APPEALS FROM THE COURT OF CLAIMS.
MR. CHIEF JUSTICE FULLER, after stating the case, delivered the opinion of the Court
The claimant's suit was for arrears of pay claimed to be due him as a retired officer of the army of the United States, accruing from December 1, 1883, to November 30, 1890, at the rate of two thousand one hundred dollars per annum, and amounting to the sum of fourteen thousand seven hundred dollars. This claim was met by a finding and sentence of a court-martial, held on the 10th of July, 1872, in the city of Philadelphia, whereby Fletcher was found guilty of "conduct unbecoming an officer and a gentleman," and sentenced to be dismissed the service.
By Article 65 of the act of April 10, 1802, 2 Stat. 359, 367, c. 20, establishing rules and regulations for the government of the armies of the United States, it was provided that "no sentence of a court-martial shall be carried into execution until after the whole proceedings shall have been laid before
the officer ordering the same, or the officer commanding the troops for the time being; neither shall any sentence of a general court-martial, in time of peace, extending to the loss of life, or the dismission of a commissioned officer, or which shall, either in time of peace or war, respect a general officer, be carried into execution until after the whole proceedings shall have been transmitted to the Secretary of War, to be laid before the President of the United States for his confirmation or disapproval, and orders, in the case." And Article 83 read thus: "Any commissioned officer convicted before a general court-martial of conduct unbecoming an officer and a gentleman, shall be dismissed the service."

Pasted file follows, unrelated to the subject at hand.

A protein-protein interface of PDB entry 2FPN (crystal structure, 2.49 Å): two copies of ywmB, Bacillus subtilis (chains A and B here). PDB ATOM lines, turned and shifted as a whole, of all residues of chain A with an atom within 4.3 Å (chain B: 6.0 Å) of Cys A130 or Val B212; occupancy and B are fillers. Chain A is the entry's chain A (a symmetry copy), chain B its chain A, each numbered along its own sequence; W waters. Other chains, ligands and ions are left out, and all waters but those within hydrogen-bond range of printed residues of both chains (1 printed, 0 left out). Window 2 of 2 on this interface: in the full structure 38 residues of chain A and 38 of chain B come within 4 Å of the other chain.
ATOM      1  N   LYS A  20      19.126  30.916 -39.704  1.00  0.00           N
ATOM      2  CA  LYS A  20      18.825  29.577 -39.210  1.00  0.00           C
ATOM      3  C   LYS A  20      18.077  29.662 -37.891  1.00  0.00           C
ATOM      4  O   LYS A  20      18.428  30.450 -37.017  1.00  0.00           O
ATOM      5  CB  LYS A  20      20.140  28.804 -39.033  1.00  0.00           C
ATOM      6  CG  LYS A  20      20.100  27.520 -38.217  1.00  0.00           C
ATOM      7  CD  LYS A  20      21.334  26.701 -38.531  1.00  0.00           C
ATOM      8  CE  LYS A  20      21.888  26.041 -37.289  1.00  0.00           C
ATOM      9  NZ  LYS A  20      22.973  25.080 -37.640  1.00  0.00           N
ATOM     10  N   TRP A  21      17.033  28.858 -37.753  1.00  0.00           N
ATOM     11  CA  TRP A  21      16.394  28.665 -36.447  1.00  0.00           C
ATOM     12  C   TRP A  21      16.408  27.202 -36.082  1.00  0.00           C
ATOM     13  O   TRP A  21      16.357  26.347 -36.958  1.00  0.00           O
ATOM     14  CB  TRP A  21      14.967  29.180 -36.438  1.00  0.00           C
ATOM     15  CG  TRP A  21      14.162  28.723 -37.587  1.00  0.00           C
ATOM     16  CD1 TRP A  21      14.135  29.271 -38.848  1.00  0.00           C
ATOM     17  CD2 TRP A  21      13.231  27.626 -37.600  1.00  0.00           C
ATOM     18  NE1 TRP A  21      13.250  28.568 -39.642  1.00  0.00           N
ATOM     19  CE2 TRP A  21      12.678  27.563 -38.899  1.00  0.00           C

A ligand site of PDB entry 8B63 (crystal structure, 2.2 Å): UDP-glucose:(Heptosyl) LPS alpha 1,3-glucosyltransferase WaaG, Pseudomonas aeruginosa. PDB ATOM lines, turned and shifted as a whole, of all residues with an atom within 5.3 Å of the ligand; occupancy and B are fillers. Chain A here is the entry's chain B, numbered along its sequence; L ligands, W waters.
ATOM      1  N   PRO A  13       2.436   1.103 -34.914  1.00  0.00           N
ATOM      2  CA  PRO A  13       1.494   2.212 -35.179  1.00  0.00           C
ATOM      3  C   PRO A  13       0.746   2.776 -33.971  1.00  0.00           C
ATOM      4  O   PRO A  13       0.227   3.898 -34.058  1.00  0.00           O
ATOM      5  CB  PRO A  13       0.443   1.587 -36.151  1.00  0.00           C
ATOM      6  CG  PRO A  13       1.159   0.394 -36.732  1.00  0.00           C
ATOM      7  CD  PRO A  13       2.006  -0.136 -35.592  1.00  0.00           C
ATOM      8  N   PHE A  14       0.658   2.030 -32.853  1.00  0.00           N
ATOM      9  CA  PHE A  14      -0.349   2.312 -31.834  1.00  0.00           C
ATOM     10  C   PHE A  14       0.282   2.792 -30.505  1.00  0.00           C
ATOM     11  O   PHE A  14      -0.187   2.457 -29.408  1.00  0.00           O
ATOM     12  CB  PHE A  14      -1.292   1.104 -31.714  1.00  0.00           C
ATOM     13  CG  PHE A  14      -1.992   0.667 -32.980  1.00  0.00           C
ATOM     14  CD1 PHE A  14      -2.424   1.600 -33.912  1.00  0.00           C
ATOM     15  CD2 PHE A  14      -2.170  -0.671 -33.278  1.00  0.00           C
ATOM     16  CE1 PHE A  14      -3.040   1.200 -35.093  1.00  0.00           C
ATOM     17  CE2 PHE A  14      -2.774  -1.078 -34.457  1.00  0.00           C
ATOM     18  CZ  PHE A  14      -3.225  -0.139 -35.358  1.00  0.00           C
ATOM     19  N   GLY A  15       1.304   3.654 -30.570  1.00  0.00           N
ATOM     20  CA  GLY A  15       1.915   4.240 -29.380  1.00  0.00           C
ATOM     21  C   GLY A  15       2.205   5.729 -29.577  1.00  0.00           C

These articles, and the provisions of the act of May 29, 1830, 4 Stat. 417, c. 179, amending the 65th Article, were carried forward into Articles 72 and 106 of section 1342 of the Revised Statutes.
Upon the record of the proceedings, findings and sentence of the court-martial which tried Captain Fletcher, the Secretary of War endorsed that: "In conformity with the 65th of the Rules and Articles of War, the proceedings of the general court-martial in the foregoing case have been forwarded to the Secretary of War for the action of the President. The proceedings, findings and sentence are approved, and the sentence will be duly executed."
Was this order void on the ground that it does not appear that the President personally approved the proceedings and directed the execution of the sentence?
By the first section of the act of August 7, 1789, 1 Stat. 49, establishing an Executive Department to be denominated the Department of War, now in substance section 216 of the Revised Statutes, the Secretary of War is to perform and execute such duties as shall be enjoined on, or entrusted to him by the President, relative to the land or naval forces or to such other matters respecting military or naval affairs as the President shall assign to the department, and to conduct the business of the department in such manner as the President shall from time to time order or instruct. And we have held that while the action required of the President in respect
of the proceedings and sentences of courts-martial is judicial, yet that such action need not be evidenced under his own hand.
Under Article 65, the proceedings of this court-martial were not forwarded to the Secretary of War for individual action by him, but to enable him to lay them before the President, so that the latter might take action as prescribed. There is nothing to indicate that the Secretary of War assumed to confirm or disapprove, or issue orders in the case, and as his endorsement showed that he was proceeding under that article, and that he had received the record for the purpose of being acted on by the President, the approval and the direction for the execution of the sentence were manifestly the acts of the President. The presumption is that the Secretary and the President performed the duties devolved upon them respectively, and it would be unreasonable to construe the Secretary's endorsement as ...